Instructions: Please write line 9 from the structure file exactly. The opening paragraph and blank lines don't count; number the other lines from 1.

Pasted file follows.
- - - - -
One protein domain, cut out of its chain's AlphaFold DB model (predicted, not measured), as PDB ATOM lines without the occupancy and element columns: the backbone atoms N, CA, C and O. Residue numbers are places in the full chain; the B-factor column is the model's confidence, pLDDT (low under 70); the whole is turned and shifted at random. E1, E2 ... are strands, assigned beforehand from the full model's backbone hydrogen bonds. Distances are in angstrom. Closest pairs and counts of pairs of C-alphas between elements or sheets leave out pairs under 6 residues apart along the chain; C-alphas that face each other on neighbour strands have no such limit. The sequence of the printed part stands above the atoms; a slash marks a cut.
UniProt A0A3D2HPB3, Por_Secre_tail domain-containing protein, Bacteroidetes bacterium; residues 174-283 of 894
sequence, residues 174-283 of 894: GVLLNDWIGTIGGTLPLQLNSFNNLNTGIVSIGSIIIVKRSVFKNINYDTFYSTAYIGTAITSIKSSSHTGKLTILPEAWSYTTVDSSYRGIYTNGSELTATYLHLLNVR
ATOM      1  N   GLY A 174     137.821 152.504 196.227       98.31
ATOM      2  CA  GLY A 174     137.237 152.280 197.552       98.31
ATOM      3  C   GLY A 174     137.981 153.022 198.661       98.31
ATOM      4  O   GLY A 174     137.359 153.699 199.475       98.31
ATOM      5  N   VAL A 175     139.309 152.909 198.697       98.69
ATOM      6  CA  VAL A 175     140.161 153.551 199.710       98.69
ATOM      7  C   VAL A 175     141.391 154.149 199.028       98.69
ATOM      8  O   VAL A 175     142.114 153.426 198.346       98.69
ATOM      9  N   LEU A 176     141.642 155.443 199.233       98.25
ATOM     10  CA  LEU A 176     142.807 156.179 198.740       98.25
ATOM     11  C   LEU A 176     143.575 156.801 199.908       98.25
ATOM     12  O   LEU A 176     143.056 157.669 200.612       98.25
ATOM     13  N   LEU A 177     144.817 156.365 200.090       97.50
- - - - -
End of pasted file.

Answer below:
ATOM      7  C   VAL A 175     141.391 154.149 199.028       98.69